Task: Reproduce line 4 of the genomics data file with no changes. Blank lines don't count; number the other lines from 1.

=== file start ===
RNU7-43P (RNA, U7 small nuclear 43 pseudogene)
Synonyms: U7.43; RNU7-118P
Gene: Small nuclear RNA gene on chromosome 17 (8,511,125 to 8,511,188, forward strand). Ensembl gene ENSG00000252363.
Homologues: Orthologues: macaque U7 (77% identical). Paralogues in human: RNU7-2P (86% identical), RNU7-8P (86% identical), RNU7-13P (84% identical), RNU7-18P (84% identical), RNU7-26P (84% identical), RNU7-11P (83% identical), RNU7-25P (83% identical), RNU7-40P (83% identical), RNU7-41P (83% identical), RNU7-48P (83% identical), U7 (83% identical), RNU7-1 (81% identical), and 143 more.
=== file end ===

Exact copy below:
Homologues: Orthologues: macaque U7 (77% identical). Paralogues in human: RNU7-2P (86% identical), RNU7-8P (86% identical), RNU7-13P (84% identical), RNU7-18P (84% identical), RNU7-26P (84% identical), RNU7-11P (83% identical), RNU7-25P (83% identical), RNU7-40P (83% identical), RNU7-41P (83% identical), RNU7-48P (83% identical), U7 (83% identical), RNU7-1 (81% identical), and 143 more.